These flying cars want to take your commute to new heights

The future is closer than you'd think: Companies around the world are working on flying car models, with many successful tests! Here are all the flying cars and taxis currently in development, and how they work!

End your dependence on fossil fuels with one of these amazing electric cars

Electric cars are getting smarter, safer, and more capable with each passing year. Here are our picks for the best electric cars on the market, whether you're looking for a performance ride or a family-friendly crossover.

Lucid Motors accepts $1 billion investment from Saudi Arabian fund

The Public Investment Fund of Saudi Arabia will invest $1 billion in upstart electric car company Lucid Motors. Lucid hopes to launch a Tesla-fighting luxury sedan called the Air by 2020.
Smart Home

Here’s how to pre-order everything Amazon announced this week

Amazon announced new devices available in its Echo, Fire TV, and AmazonBasics lineups. Most of the devices aren't available quite yet but if you head over to Amazon, you can pre-order them.

Tesla says dash cam feature using car’s built-in cameras is coming soon

Tesla CEO Elon Musk is promising the next version of Autopilot, which is expected imminently, will include a dash cam feature that uses the car's built-in cameras. It's a feature many Tesla drivers have long been asking for.
Product Review

With the XT4, Cadillac's tech game goes from frustrating to first class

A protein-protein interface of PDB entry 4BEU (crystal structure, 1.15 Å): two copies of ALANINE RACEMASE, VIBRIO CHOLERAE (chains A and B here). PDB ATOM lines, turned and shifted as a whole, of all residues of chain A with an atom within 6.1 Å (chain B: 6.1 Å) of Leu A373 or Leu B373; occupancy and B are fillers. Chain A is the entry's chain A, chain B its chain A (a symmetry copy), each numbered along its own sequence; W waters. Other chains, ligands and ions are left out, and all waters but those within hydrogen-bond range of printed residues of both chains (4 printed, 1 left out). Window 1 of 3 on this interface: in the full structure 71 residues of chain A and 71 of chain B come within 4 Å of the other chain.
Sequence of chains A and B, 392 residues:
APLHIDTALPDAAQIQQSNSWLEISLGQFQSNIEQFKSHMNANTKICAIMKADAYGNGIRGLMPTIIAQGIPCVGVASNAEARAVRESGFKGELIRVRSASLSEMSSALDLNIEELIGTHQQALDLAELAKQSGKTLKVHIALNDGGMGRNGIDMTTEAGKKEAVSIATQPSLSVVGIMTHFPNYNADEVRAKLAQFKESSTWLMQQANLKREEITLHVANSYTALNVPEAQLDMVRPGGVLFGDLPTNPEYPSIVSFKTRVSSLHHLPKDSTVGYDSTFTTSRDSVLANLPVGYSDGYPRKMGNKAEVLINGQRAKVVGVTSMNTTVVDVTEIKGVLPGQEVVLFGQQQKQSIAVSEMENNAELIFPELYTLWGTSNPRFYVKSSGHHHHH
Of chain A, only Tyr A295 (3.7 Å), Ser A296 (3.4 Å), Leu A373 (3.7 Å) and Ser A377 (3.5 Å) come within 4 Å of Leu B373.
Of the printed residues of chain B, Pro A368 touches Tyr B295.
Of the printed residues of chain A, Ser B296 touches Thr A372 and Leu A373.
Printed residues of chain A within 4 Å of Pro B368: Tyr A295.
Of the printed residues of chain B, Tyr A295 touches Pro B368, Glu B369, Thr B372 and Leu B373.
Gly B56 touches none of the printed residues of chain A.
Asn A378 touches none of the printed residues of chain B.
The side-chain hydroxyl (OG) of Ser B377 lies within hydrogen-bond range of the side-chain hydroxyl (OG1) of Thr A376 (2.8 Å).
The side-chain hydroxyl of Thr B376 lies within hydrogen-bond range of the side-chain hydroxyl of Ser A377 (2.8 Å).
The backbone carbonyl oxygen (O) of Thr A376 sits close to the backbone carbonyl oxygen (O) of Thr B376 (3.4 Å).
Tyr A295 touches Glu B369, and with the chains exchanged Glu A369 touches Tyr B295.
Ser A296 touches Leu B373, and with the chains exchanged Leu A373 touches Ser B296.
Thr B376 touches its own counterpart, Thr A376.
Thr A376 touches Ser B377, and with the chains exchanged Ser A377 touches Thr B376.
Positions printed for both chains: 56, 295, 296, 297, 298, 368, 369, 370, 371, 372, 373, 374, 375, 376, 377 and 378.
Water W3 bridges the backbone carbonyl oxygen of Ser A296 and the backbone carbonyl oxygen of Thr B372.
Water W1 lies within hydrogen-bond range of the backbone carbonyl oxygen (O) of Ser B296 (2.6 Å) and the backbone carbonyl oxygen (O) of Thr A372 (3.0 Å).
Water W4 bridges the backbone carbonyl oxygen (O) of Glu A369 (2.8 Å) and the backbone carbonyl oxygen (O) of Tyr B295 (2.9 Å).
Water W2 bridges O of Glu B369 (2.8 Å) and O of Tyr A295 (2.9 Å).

The 2019 Cadillac XT4 is the American luxury brand’s first small SUV, slotting under the XT5. Aimed at younger buyers, the XT4 is intended to be a nurturing product — something to introduce new customers and lead to future Cadillac…

Amazon Alexa can now hitch a ride in any car with Echo Auto

At its massive hardware event, Amazon unveiled Echo Auto, a dashboard-mounted device that adds Alexa to any car. It's one of myriad ways Amazon is trying to integrate Alexa with cars.

Aced it! Tesla’s Model 3 earns a five-star crash-test rating

The results are in and they're great: the rear-wheel drive Tesla Model 3 has aced the National Highway Traffic Safety Administration's different crash tests and earned a five-star safety rating.

Audi’s subscription service lets you roll in style without commitment

Audi expanded its mobility options by launching a car subscription service in the Dallas-Fort Worth area. For $1,395, buyers can choose from five models (including the Q7, the Q5, and the A4) and swap cars twice a month.

Stop the madness! Here's how to fix those squeaky brakes

Few noises are worse than the sound of squeaky brakes. Luckily, there are plenty of ways to go about fixing the issue without giving up your weekend or investing a small fortune. Here's what you need to know.

Get your camera out: Mercedes-AMG Project One supercar tests on public roads

The Mercedes-AMG Project One is a hybrid supercar incorporating genuine Formula One racing DNA. The $2.7 million Project One is entering its final stage of development, including public-road testing.

At Bonneville, a 210-mph Volkswagen Jetta is nothing unusual

The Bonneville Salt Flats are the ultimate temple of speed. Follow along as Volkswagen attempts to set a record with a modified economy car, and see what makes Bonneville so special.
Emerging Tech

Awesome Tech You Can’t Buy Yet: Click-to-brew beer, comfy headlamps, and more

Check out our roundup of the best new crowdfunding projects and product announcements that hit the Web this week. You can't buy this stuff yet, but it sure is fun to gawk!